The narration uses a variation of descriptive prose, metaphors, and symbolism, phrases like "the pain is crashing in on waves, winter tides against my shoreline, drowning out the ache of my stones" are used to wrestle various themes against each other. The mix of allegories add to the confusion, conflating between the narrator's mind, the island, illness, motorways, drinking, seagulls, boats, birth, aerials, stars, chemistry, a hermit, a shepherd, syphilis...

The game utilises its ambiguity to let the audience tell their own story. The narrative is invented in the player's mind through the clues they are randomly given, and they create meaning themselves, becoming their own director of the environment, physically and narratively.

Dear Esther is happier than anything to relinquish control, and does not fear letting the audience decide their own path. Clues and images can be randomly generated and never seen, and the game is confident enough to go without them. Little did I know until recently, that there are even blink-and-you'll-miss-it spectral sightings within the game. That's right. I'm talking ghosts.

LEVEL DESIGN Similar to Directing or Cinematography in film, Level Design is creating the visual milestones the audience will be expected to hit. It's the creation of the path you will walk, the "rails" if it is linear, but it's also the option of scenic routes and secrets if the player is so inclined to look for them.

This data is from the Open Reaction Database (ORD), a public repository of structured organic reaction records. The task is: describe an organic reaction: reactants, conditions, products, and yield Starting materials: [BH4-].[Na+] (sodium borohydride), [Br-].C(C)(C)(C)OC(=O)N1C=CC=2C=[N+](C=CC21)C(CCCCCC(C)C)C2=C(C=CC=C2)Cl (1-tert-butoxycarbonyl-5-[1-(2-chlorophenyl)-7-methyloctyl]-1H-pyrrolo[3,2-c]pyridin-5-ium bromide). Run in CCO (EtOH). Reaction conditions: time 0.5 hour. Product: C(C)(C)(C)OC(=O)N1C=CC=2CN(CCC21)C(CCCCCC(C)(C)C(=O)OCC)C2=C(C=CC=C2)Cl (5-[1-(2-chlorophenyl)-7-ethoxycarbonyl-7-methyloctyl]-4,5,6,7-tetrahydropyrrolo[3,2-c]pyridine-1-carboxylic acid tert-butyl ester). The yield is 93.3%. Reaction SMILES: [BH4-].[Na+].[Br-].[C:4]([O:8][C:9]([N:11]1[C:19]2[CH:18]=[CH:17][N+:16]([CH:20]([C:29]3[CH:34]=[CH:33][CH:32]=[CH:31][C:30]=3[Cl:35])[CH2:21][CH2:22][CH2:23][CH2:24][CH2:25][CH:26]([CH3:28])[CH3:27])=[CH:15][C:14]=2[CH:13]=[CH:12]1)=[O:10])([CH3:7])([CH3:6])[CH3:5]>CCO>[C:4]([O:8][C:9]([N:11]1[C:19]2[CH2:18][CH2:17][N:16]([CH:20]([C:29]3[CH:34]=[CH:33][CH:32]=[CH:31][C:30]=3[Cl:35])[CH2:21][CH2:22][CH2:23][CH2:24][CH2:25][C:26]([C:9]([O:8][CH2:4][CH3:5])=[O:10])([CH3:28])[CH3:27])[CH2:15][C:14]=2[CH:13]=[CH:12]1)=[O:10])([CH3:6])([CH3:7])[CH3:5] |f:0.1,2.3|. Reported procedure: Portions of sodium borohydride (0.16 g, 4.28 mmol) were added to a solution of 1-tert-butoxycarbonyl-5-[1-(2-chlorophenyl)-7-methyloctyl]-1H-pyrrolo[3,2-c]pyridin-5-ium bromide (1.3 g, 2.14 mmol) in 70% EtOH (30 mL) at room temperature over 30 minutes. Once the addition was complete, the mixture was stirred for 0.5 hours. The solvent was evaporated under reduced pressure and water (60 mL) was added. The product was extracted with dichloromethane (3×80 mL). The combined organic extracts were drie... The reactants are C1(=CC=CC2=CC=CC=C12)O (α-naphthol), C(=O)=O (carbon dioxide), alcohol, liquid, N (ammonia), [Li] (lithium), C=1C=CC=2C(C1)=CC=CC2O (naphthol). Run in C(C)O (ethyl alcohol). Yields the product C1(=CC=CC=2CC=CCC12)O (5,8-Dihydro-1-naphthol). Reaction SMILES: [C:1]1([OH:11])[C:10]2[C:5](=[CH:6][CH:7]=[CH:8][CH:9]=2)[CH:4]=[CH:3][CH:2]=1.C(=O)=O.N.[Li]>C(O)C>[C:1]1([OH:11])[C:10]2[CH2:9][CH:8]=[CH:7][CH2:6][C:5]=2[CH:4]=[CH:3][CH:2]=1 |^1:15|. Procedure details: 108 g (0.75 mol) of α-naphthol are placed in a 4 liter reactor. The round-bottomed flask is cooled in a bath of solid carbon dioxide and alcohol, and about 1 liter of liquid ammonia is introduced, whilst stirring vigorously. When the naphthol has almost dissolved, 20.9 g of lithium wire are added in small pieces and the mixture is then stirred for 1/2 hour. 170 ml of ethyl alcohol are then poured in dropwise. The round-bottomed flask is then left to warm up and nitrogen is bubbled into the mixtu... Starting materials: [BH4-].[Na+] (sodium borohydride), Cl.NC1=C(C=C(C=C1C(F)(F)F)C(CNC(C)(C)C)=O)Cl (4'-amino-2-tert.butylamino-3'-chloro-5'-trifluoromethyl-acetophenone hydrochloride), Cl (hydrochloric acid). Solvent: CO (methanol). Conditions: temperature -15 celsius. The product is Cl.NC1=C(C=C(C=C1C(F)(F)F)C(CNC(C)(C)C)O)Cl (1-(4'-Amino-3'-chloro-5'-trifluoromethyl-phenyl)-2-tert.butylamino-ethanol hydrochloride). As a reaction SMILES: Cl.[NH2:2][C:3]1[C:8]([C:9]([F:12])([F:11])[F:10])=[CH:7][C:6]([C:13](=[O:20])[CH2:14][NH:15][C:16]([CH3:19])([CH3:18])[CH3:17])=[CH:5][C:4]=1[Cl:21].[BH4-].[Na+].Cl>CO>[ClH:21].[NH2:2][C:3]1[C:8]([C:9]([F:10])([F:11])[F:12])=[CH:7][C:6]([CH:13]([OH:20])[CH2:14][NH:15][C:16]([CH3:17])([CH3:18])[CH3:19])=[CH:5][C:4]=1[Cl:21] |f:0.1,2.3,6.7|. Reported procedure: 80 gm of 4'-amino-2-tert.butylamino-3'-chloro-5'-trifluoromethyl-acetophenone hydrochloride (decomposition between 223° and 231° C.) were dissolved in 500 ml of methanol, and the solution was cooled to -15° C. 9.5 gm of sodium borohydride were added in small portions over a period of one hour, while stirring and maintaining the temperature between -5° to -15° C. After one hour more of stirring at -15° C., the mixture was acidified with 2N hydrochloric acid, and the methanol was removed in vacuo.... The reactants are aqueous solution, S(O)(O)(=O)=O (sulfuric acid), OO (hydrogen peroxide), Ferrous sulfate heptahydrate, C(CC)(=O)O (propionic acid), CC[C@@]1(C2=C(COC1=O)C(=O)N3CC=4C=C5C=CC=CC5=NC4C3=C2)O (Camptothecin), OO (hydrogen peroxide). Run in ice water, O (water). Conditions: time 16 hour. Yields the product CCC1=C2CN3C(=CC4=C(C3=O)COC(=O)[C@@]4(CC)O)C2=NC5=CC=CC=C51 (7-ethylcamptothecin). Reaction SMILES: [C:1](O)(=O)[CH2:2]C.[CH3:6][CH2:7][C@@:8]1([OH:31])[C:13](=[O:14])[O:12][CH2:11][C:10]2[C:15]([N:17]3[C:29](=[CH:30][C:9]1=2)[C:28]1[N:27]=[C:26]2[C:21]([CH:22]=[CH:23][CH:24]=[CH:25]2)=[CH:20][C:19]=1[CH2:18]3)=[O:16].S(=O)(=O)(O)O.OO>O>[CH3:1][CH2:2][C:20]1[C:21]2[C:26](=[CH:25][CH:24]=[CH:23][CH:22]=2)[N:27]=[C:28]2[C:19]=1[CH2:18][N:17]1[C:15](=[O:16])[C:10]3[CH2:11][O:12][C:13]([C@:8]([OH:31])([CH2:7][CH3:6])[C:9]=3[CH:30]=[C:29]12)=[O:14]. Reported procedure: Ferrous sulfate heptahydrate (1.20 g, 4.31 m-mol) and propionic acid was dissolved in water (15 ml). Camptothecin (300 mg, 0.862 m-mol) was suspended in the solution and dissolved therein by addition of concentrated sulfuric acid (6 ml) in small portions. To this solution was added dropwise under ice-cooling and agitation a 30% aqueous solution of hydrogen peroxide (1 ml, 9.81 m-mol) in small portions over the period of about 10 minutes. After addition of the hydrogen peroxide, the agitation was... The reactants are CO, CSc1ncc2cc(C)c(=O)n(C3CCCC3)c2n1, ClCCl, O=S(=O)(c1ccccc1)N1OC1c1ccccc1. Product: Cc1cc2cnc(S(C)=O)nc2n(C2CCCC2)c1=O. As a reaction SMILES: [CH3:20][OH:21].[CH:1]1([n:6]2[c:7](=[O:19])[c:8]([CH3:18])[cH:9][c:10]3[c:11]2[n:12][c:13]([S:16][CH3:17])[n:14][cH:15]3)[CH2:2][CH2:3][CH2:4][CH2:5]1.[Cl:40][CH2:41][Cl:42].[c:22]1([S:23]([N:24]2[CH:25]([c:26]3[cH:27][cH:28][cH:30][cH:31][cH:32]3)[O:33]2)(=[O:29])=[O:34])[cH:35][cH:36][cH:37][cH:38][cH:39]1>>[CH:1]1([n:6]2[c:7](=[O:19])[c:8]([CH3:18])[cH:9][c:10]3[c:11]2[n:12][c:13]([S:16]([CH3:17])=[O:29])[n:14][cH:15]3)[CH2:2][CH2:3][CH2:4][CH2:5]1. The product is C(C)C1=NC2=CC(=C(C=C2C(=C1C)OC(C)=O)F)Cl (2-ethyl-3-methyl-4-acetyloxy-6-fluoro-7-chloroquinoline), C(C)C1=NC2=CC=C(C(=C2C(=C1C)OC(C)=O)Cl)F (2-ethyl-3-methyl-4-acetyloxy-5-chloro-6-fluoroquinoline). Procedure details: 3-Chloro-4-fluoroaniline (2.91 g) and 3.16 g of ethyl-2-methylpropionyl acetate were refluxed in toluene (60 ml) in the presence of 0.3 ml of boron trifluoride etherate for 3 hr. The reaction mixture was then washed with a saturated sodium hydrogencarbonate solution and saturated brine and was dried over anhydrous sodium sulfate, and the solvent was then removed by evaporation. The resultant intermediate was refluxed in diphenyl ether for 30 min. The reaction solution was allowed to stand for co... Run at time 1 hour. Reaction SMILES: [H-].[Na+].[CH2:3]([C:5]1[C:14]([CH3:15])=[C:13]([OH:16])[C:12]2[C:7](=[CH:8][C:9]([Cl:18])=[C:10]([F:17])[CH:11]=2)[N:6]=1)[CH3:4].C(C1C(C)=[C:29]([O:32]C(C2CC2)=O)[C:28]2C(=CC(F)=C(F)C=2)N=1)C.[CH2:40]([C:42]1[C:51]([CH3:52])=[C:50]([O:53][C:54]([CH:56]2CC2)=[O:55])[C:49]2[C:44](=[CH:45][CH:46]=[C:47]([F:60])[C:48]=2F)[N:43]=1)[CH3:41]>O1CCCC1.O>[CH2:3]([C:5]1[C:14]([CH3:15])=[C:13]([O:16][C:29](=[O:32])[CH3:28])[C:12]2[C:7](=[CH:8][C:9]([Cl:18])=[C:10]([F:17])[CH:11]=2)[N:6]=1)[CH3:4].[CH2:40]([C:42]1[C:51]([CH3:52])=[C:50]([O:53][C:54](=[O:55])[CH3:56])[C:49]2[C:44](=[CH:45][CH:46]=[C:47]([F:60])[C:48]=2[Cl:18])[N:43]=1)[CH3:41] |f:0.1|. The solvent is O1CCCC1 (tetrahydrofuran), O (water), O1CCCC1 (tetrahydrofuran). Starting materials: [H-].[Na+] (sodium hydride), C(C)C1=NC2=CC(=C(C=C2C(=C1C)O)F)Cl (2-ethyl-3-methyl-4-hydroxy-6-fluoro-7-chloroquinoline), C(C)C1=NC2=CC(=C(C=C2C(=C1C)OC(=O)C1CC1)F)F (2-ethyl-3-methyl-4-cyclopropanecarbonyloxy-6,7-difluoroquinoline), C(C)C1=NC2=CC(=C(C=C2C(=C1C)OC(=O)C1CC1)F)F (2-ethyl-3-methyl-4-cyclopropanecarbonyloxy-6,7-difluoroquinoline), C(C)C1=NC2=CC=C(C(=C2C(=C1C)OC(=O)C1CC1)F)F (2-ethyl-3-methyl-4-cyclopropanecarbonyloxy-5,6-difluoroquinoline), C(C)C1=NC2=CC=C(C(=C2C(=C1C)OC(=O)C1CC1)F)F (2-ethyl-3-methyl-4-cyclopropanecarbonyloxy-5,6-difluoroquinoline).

In interactive media, creators learn that they must let go. Once a product is playable, like a lot of art, it's no longer in their control. Like most of anything interactive, audiences will do their best to test their limits and will break your shit if they can. Yes, they will choose their own cinematic framing, but they will also walk off of cliffs, and try to drown themselves - two things you can also do in Dear Esther. Unable to lose or die, however, you as the player are free to walk into the sea, only to experience visions of the mysterious aerial beacon, and will promptly [FADE IN] back on dry land. This is a reminder to follow the in-game beacon, the guiding signpost of the game. A red blinking light, the beacon subliminally directs the player where to go, deliberately placed to slink into sight just when you may be in need of direction.

Lighting and composition guide one's eye to the next destination. Physical fences and paths help here too. But despite this, many pathways will lead the player to a dead end. Here, there will be a composed and idyllic frame. Upon turning around, the landscape is designed so as a second pathway had been present all along, easy to miss upon your immediate arrival, but so easy to catch when you turn back to retrace your steps. This is expert level design, forcing again slow pacing, and an element of rambling confusion we feel present in the script.


Dear Esther utilises limited user interaction to ease the player through scenes, and physical cues such as footsteps to embody them there. The story is intertwined with the environment, and the "being there" and "being them" of VR is completely relevant in this particular world.